This I Believe

Hannah - Briarcliff, New York
Entered on June 1, 2007
Age Group: Under 18

The Apple of My Eye

I believe in eating all the way down to the core of the apple. To me, there is no doubt that the quirky sourness of the fruit’s innards is one hundred percent worth the initial discomfort felt as my teeth meet the seeds. Some people are content, resigning themselves to the simple pleasure of the outermost layer of the apple. They don’t even know what they’re missing.

The best apple I’ve ever tasted was one that on first bite, tasted mealy and overripe. I had been tempted to discard the offensive food; though I had only taken one bite of the external- had only given the poor apple one chance based on initial judgment only. I nearly gave up on that apple.

My best friend Rebecca was that apple. When I first met her in my bunk my first summer at camp, as a nine year old, I was immediately disgusted and afraid. Her right hand shook uncontrollably, her hair was one enormous knot, her teeth were clearly not brushed, and she had remnants from lunch hanging around her mouth. I saw the way the other girls reacted to her, and followed suit. I used to snear at her as she limped by. Rebecca Litt was not someone who you were friends with willingly.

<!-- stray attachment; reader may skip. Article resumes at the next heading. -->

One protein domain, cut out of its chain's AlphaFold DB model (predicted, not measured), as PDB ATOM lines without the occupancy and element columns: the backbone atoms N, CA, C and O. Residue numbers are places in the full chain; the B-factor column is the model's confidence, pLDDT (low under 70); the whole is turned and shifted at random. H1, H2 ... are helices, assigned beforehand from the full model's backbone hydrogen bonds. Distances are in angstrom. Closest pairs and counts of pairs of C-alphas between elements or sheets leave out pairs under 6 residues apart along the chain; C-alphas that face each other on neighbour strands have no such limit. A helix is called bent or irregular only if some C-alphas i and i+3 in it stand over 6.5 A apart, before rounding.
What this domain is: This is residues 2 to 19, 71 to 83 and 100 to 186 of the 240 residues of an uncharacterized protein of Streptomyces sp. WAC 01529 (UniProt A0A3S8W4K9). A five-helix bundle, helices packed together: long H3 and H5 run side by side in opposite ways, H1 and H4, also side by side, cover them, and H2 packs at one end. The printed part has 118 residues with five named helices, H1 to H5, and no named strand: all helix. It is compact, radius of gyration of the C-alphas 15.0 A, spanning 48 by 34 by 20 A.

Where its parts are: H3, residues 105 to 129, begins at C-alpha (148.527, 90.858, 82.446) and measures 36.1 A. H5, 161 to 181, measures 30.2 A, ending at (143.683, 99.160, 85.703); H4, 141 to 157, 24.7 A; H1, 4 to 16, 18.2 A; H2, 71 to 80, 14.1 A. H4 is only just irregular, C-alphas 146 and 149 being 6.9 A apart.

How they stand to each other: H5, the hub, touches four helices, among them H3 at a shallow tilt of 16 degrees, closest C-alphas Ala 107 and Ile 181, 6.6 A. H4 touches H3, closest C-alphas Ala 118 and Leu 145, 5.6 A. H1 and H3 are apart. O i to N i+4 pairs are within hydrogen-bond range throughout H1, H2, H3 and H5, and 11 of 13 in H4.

I wasn’t put in a bunk with Rebecca again until the summer before I entered high school. It was an awkward time for everyone; braces, bras, frizzies, and boys tortured nearly the whole age group. I groaned when Rebecca first entered the bunk. I couldn’t believe I had to live with that messy girl again. Her right hand totally freaked me out.

The environment of my camp is such that each camper is essentially forced to give people second and third chances. Sharing quarters with Rebecca every day, I learned that her hand spasms and her awkward limp were the result of a serious seizure she had had when she was seven years old. Her mess was a result of her inability to properly use her right hand, and her nervous behavior was because people had forever made her feel self-conscious. I unwillingly felt myself grow compassionate towards Rebecca. She was a truly kind and brilliant girl, and as I began to open up to her, to dig deeper, I learned we had a lot in common.

Four years later, Rebecca is the only person I tell absolutely everything to. When we are together, I am truly capable of living in the moment. We laugh together, cry together, and are messy together. If I had not been made to delve deeper into Rebecca’s core, I would not have the life-long friend with whom I share my fondest memories. I will never again give up on anyone, any apple, based on the first taste. That one sweet apple has changed my whole life, and I am forever grateful.